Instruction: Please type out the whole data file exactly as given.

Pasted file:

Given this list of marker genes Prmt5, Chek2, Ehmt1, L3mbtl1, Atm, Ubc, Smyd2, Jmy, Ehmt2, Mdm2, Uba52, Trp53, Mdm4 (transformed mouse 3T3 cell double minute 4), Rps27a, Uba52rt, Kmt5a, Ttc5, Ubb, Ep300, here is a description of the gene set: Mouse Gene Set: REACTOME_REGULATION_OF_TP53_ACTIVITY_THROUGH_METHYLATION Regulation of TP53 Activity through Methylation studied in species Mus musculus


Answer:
Given this list of marker genes Prmt5, Chek2, Ehmt1, L3mbtl1, Atm, Ubc, Smyd2, Jmy, Ehmt2, Mdm2, Uba52, Trp53, Mdm4 (transformed mouse 3T3 cell double minute 4), Rps27a, Uba52rt, Kmt5a, Ttc5, Ubb, Ep300, here is a description of the gene set: Mouse Gene Set: REACTOME_REGULATION_OF_TP53_ACTIVITY_THROUGH_METHYLATION Regulation of TP53 Activity through Methylation studied in species Mus musculus